Of that six-footer for par, he further explained: “In normal conditions with not a lot of wind it was probably like a ball on the left. But the wind was hard off the right. I’m thinking, ‘is the wind going to affect this or not?’ I still played it a ball on the left, and I missed it left. So as I’m walking up to hit the next one (and) I’m sort of talking to myself about the last putt. It’s not like my head is going to Kelly’s (the entertainment complex across the road) or something. But I’m berating myself about the putt and I just hit and went to tap it in and didn’t.”
And McIlroy’s woes would be compounded by his play of the 18th, a Par 4 which played as the most difficult of the first round. His drive was pushed right, into the thick rough, and his first attempted recovery failed to move the ball out of its patch. What followed was a series of shots - back to the fairway, an approach that missed the green right, a pitch and two putts - that saw him running up a triple bogey seven to finish.
The 79 matched the 79 he shot in the opening round at Muirfield in 2013 when he missed the cut, the only time in 10 previous championship appearances he’d failed to make the weekend. He has been left with a mountain to climb if he is to survive into the weekend here.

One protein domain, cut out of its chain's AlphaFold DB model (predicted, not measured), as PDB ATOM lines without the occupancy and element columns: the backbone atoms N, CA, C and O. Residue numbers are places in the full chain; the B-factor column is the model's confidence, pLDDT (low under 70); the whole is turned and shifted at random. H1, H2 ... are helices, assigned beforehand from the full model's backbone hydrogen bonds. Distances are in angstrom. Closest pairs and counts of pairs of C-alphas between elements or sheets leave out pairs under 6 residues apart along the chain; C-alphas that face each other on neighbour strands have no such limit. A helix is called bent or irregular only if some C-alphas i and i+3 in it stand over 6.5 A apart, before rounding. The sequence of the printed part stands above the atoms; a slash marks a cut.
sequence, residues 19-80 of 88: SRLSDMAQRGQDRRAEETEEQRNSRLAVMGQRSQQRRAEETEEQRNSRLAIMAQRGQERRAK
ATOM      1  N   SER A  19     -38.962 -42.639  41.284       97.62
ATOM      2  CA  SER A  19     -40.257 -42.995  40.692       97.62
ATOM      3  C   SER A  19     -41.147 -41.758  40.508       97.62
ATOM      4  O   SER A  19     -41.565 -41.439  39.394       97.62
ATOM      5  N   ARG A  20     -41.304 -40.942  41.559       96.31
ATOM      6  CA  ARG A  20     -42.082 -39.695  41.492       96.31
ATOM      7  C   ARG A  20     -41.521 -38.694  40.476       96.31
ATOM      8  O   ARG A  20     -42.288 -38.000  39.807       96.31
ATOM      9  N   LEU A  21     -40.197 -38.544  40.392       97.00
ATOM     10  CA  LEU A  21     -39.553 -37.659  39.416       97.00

“I’ll dust myself off and come back out tomorrow and try to do better. I definitely think if I can put the ball in the fairway (in the second round) I can shoot a good enough score to be around for the weekend. Obviously I’m pretty sure anyone starting with a 79 in this golf tournament doesn’t think about winning at this point. But I think I can go out there and shoot something in the mid-60s, be around for the weekend, and then try to play good from there.”
First round scores from British Open at Portrush (British unless stated, (a) denotes amateurs, Par 71):
66 J.B. Holmes (USA)
67 Shane Lowry (Irl)
68 Alex Noren (Swe), Ryan Fox (Nzl), Webb Simpson (USA), Tony Finau (USA), Brooks Koepka (USA), Kiradech Aphibarnrat (Tha), Jon Rahm (Spa), Tommy Fleetwood, Sergio Garcia (Spa), Robert Macintyre, Tyrrell Hatton, Dylan Frittelli (Rsa), Lee Westwood
69 Sang Hyun Park (Kor), Justin Rose, Ashton Turner, Romain Langasque (Fra)
70 Andrew Putnam (USA), Charley Hoffman (USA), Yuki Inamori (Jpn), Branden Grace (Rsa), Patrick Cantlay (USA), Si Woo Kim (Kor), Eddie Pepperell, Erik Van Rooyen (Rsa), Kevin Kisner (USA), Bernd Wiesberger (Aut), Rickie Fowler (USA), Jordan Spieth (USA), Henrik Stenson (Swe), Jason Day (Aus), Lucas Bjerregaard (Den), Rory Sabbatini (Svk), Callum Shinkwin, Matt Kuchar (USA), Louis Oosthuizen (Rsa), Shubhankar Sharma (Ind), Cameron Smith (Aus), Russell Knox